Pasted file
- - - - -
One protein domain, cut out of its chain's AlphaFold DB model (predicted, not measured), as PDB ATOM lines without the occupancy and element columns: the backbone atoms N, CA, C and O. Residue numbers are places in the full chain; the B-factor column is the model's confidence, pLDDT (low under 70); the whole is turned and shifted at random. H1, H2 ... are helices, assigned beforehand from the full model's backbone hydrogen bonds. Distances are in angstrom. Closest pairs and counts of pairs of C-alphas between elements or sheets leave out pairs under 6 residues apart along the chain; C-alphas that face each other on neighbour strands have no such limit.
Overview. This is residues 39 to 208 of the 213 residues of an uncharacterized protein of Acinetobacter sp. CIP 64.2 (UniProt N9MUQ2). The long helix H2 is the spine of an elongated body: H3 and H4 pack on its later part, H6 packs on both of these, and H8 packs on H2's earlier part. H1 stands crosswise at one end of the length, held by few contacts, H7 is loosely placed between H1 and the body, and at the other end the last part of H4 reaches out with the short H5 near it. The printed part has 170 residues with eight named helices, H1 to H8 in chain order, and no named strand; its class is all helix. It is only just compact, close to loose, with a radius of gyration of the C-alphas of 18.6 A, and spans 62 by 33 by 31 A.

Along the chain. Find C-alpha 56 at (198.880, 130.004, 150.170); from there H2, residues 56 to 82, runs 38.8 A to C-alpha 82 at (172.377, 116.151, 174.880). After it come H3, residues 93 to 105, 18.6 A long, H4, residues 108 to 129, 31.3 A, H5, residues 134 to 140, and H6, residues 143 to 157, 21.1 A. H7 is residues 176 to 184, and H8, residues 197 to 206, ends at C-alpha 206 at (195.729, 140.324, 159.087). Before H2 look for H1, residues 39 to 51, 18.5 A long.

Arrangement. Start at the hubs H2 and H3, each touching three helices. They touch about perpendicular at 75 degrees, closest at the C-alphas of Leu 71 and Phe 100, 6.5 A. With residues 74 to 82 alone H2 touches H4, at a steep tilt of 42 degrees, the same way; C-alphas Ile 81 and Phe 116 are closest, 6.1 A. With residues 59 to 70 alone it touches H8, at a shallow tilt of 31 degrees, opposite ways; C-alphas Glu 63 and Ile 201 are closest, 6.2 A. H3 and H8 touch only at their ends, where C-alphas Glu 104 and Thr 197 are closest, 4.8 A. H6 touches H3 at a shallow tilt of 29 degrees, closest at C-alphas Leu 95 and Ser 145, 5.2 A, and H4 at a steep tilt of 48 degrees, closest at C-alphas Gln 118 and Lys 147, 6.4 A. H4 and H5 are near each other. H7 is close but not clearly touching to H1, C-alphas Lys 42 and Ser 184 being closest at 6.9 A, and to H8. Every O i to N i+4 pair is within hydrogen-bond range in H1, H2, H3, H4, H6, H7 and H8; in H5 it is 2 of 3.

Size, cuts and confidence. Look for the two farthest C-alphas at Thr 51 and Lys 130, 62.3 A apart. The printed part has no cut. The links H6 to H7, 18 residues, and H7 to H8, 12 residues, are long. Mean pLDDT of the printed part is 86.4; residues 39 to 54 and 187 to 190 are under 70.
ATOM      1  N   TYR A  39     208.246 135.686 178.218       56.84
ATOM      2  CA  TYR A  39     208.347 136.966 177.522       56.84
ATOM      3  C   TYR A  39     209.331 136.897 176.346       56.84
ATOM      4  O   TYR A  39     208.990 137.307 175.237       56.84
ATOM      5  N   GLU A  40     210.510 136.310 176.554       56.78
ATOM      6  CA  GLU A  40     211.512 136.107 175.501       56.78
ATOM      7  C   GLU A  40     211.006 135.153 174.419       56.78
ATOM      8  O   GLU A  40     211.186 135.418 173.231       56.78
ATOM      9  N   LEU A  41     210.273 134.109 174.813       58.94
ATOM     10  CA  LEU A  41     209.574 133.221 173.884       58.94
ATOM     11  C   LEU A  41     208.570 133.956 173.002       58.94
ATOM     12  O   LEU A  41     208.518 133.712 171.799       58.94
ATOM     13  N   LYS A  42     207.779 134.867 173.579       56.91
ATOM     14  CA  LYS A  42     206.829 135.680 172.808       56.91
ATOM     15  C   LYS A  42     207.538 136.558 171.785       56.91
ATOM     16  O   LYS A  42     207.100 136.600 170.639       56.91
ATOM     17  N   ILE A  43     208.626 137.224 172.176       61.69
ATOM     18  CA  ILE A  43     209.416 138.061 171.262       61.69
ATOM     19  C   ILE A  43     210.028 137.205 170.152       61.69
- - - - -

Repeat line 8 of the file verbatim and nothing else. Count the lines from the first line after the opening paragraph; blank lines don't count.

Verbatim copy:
ATOM      4  O   TYR A  39     208.990 137.307 175.237       56.84